<programming> The program-design version of the law of diminishing
returns. The 80/20 rule says that roughly 80% of the problem can be solved with
20% of the effort that it would take to solve the whole problem.
For example, parsing e-mail addresses in "From:" lines in e-mail messages is
notoriously difficult if you follow the RFC 2822 specification. However, about
60% of actual "From:" lines are in the format "From: Their Name <user@host>",
with a far more constrained idea of what can be in "user" or "host" than in RFC
2822. Another 25% just add double-quotes around "Their Name". Matching just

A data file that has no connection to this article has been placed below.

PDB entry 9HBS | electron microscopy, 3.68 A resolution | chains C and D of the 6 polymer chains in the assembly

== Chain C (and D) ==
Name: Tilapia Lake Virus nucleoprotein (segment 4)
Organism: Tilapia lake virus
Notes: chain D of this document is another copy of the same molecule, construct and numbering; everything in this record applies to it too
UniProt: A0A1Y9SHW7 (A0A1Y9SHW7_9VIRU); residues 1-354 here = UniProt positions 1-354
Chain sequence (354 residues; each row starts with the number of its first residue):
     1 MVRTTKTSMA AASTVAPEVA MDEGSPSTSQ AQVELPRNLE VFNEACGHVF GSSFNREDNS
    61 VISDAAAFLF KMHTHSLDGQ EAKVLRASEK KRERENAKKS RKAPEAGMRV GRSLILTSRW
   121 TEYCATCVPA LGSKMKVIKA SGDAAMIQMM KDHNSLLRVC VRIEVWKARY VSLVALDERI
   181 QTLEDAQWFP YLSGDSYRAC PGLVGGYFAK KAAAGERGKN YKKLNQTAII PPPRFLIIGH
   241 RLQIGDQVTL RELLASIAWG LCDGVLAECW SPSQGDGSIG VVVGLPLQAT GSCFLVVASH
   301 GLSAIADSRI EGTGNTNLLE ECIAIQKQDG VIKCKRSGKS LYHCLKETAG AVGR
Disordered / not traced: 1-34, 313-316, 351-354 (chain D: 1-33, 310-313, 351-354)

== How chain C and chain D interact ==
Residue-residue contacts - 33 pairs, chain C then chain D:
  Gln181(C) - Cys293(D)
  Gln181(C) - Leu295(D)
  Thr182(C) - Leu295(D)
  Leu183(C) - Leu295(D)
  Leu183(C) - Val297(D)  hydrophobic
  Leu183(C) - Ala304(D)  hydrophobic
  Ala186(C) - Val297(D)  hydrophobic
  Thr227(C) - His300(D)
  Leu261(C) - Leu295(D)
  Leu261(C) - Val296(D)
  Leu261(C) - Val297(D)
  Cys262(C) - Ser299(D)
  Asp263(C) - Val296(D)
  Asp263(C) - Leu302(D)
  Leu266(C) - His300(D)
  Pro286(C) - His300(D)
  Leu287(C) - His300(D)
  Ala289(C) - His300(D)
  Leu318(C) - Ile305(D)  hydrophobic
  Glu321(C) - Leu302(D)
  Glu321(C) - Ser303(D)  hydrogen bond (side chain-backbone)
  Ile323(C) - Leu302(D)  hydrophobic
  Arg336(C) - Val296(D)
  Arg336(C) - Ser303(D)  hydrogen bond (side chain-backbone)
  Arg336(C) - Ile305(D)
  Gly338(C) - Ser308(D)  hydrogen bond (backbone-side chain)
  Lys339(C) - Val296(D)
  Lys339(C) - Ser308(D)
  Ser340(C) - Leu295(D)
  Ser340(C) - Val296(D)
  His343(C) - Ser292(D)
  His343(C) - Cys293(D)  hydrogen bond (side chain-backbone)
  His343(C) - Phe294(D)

those two patterns would thus cover 85% of "From:" lines, with a tiny portion of
the code required to fully implement RFC2822.
(Adding support for "From: user@host" and "From: user@host (Their Name) " brings
coverage to almost 100%, leaving only really baroque things that RFC-2822
permits, like "From: Pete(A wonderful \) chap) <pete(his account)@silly.test(his
host)" or the like.)
It is an eternal question whether too much attention is paid to the 80/20 rule
(leading to systems that are irrevocably broken for "unusual" cases), or too
little (leading to systems that sacrifice usability in the typical case, just so
that rare cases can work properly).
Compare: KISS Principle
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